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I have a question about the modular curve X(N), which classifies elliptic curves with full level N structure. (A level N structure of an elliptic curve E is an isomorphism from $Z/NZ \times Z/NZ$ to the group of N-torsion points on E).

Some notation: $\Gamma(N)$ is the subgroup of SL$_2(\mathbb{Z})$, which contains all the matrices congruent to the identity matrix modulo N. $\mathbb{H}$ is the upper halfplane.

$\Gamma(N)\backslash\mathbb{H}$ is a Riemannsurface classifying elliptic curves with level N structure and the additional condition that the two base points we choose map to a certain N-th root of unity under the Weil pairing. The problem is that this curve is only defined over $\mathbb{Q}(\zeta_N)$.

Apparently if we leave out the condition with the Weil pairing, we get a curve X(N) defined over $\mathbb{Q}$ which has $\phi(N)$ geometric components isomorphic to $\Gamma(N)\backslash\mathbb{H}$. Is there a good way for constructing the curve X(N) from $\Gamma(N)\backslash\mathbb{H}$? Unfortunately the author refers to a french paper by Deligne-Rapoport.(I don't speak French)

Do you know any better references for this?

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Is it unfortunate because of the language or because of the authors? :) Better that D-R is going to be hard to do in general, unless you make explicit what is wrong about it! –  Mariano Suárez-Alvarez Apr 7 '11 at 13:27
    
I dont speak french :) also I think the paper is far more general than anything I need. –  Michalis Apr 7 '11 at 13:32

2 Answers 2

up vote 11 down vote accepted

The way you construct $X(N)_{/\mathbb{Q}}$ from $\Gamma(N) \backslash \mathcal{H}$ is exactly as you said: $\Gamma(N) \backslash \mathcal{H}$ is by its nature a complex-analytic object, more precisely a Riemann surface which is the complex points of an affine algebraic curve over $\mathbb{C}$. To get from this to what you call $X(N)$ one comes up with a moduli problem: elliptic curves, plus $\Gamma(N)$-level structure.
Because a certain mod $N$ determinant map fails to be surjective in the case of $\Gamma = \Gamma(N)$ (see page 11 of these notes for more information on this) the canonical model in the sense of Shimura and Deligne is defined over a proper extension of $\mathbb{Q}$, in this case $\mathbb{Q}(\zeta_N)$. This corresponds to the fact that the moduli problem has a nontrivial discrete invariant: a choice of primitive $N$th root of unity. So the geometrically disconnected curve $X(N)$ is one way of "pushing the moduli problem down to $\mathbb{Q}$". I don't see how to describe $X(N)$ in terms of the complex algebraic curve in any more direct way than this.

You should also be aware that $\mathbb{Q}$ is a field of definition of the complex algebraic curve $\Gamma(N) \backslash \mathcal{H}$, i.e., there is an algebraic curve over $\mathbb{Q}$ whose base extension to $\mathbb{C}$ is the given curve. One way to show this is to use the arithmetic theory of branched coverings. This perspective is applied to a more general family of curves here. Or it can be done by twisting the moduli problem: rather than considering elliptic curves with full $N$-torsion rational over the ground field, one can consider elliptic curves $E$ over a field $K$ with $N$-torsion subgroup scheme is Weil-equivariantly isomorphic to $\mathbb{Z}/N /\mathbb{Z} \times \mu_N$. One thing that one loses here is the automorphisms: the complex analytic curve has $\operatorname{PSL}_2(\mathbb{Z}/N\mathbb{Z})$ acting on it by automorphisms (in fact this is the full automorphism group for all sufficiently large $N$). But there is no model over $\mathbb{Q}$ for which all these automorphisms are $\mathbb{Q}$-rationally defined.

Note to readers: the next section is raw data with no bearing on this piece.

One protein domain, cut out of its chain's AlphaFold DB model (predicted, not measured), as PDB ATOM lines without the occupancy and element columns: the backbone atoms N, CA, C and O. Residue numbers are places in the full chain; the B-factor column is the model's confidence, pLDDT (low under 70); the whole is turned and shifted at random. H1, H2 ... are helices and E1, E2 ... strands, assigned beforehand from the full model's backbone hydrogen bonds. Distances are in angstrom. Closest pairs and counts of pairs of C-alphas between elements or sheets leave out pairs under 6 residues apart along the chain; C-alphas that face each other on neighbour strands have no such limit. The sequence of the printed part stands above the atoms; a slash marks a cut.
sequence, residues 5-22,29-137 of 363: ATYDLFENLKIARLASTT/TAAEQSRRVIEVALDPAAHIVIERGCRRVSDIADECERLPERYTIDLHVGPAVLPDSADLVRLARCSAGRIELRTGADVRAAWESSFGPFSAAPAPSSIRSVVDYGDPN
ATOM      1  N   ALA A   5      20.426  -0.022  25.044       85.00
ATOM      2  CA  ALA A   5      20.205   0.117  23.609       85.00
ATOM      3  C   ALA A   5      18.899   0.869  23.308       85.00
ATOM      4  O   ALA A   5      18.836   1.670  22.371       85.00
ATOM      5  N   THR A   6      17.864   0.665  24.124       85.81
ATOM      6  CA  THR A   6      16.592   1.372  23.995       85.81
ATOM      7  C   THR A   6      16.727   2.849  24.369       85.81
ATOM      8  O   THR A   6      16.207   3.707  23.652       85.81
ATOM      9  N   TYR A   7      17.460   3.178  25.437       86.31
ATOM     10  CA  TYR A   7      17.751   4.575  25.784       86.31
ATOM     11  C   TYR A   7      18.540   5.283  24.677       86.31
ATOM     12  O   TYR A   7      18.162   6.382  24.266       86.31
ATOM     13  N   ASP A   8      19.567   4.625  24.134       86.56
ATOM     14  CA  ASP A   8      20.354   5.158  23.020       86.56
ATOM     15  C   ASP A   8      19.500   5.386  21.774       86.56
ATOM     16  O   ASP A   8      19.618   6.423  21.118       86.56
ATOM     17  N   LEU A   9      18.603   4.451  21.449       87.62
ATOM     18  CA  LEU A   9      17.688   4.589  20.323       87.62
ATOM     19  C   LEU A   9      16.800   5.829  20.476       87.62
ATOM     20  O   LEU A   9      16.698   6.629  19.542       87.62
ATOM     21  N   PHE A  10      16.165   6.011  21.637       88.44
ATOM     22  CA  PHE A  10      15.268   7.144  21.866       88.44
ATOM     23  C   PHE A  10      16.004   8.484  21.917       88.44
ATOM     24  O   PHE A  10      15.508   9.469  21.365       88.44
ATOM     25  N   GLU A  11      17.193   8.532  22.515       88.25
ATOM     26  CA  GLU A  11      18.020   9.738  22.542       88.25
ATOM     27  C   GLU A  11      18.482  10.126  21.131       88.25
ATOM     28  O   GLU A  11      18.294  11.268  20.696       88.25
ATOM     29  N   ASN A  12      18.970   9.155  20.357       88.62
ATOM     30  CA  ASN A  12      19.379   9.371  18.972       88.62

By the way, if there is any royal road to these results, I am not aware of it. If you are serious about understanding this material, you will eventually need to read (at least parts of) Deligne-Rapoport, French or no. In fact you will probably find that the linguistic issues are the least of your worries: there are other closely related works by Shimura and Katz-Mazur, all in English, but these works all employ certain mathematical dialects (e.g. Weil-style foundations, moduli stacks, fppf topologies) that take time to learn to speak as well. In my memory at least, Deligne-Rapoport is very clearly written and uses close to the minimum possible amount of technology necessary to cover the topics that appear therein: i.e., a reasonable command of algebraic and arithmetic geometry in the language of schemes (which is sort of Esperanto for mathematicians having some interest in algebraic geometry, these days). Good luck.

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Wow, thanks a lot. I will definitely need some time to understand all these concepts, but your notes look helpful! –  Michalis Apr 7 '11 at 16:58

One standard way to describe the disconnected version of $X(N)$ is as follows: it is the quotient $$SL_2(\mathbb Z)\backslash \bigl(\mathcal H \times GL_2(\mathbb Z/N\mathbb Z)\bigr),$$ where $SL_2(\mathbb Z)$ acts on $\mathcal H$ as usual, and on $GL_2(\mathbb Z/N \mathbb Z)$ via left multiplication of matrices.

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Hey matt, sorry for the multiple comment, just in case you missed the first one; I would be really thankful if you extended your answer, or supplied a reference :) –  Michalis Apr 8 '11 at 20:56

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